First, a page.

“I just have one request to make. You have given them (the BJP) 27 years, give me five years. I am only asking for five years….if I do not work, next time I will not come to ask for a vote,” Kejriwal said.
Gujarat’s absence from Rahul Gandhi’s Bharat Jodo Yatra and missing senior leaders from the election rallies in the state has raised a question mark over the Congress’s tactics in elections. They insist that they are not going for shrill campaigning this time, but talking door to door. “We have a strategy in place and have focused on localised door-to-door canvassing to mobilise support. ‘11 pledges’ (vachan patra) launched by Rahul Gandhi in Ahmedabad is our slogan of free electricity for farmers, farm loan waiver, compensation to Covid-hit families, 10 lakh new jobs and 3,000 new English medium schools, gas cylinder for Rs 500, subsidy to dairy farmers and free education to girls” Raghu Sharma said.
The Election Commission announced that elections to the 182-member Gujarat assembly will be held in two phases on December 1 and 5, 89 constituencies will vote in the first phase, and the rest 93 in the second phase, while counting of votes will be held on December 8 along with Himachal Pradesh that voted on November 12. The election scheduling pattern followed the 2017 model. The polls in Gujarat and Himachal were announced on different dates with the same day for counting of votes. Chief election commissioner Rajiv Kumar on Thursday informed that as many as 3,24,422 people would be first-time voters in the state out of 4.9 crore eligible voters.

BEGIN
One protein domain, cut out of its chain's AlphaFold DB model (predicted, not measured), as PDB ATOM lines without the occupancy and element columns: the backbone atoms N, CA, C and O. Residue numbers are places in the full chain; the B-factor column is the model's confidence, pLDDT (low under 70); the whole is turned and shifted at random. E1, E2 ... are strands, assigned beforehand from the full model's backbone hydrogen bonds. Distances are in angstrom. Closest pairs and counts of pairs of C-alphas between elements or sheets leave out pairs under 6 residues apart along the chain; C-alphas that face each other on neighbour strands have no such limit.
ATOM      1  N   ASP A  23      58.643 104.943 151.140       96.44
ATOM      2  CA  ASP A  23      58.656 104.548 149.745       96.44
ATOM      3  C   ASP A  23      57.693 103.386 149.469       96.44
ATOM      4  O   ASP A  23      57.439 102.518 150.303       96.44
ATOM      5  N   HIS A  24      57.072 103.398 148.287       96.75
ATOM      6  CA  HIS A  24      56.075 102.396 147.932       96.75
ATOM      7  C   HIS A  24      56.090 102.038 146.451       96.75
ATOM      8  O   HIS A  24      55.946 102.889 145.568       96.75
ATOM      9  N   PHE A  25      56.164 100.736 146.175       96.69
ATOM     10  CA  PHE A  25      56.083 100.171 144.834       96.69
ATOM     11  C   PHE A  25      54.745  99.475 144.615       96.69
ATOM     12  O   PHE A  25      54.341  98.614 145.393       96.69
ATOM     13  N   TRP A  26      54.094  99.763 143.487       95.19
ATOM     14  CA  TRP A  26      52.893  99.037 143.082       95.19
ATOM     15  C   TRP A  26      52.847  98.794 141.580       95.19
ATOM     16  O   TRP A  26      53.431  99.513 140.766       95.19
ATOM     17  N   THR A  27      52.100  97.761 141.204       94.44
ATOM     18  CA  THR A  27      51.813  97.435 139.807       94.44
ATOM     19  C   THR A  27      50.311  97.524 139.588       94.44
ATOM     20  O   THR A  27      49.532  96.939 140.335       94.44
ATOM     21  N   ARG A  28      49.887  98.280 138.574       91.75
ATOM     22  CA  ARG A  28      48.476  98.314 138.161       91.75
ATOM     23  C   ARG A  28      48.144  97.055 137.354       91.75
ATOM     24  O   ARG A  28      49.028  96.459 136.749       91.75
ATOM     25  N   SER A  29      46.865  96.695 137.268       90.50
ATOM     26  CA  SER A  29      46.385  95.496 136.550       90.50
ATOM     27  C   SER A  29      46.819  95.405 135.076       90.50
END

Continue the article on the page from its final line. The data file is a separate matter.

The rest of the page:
The Election Commission of India (ECI) has notified that a ban would come into effect from November 12 onwards on conducting or publishing of exit polls in connection with Gujarat and Himachal Pradesh Assembly elections. The ban will remain in place till December 5. In its notification, the election body said, “The period between 8 am on 12-11-2022 and 5.30 pm on 05-12-2022 as the period during which conducting any Exit Polls and publishing/publicizing the result of any exit poll in connection with Himachal Pradesh Elections and Gujarat Elections 2022 shall be prohibited.”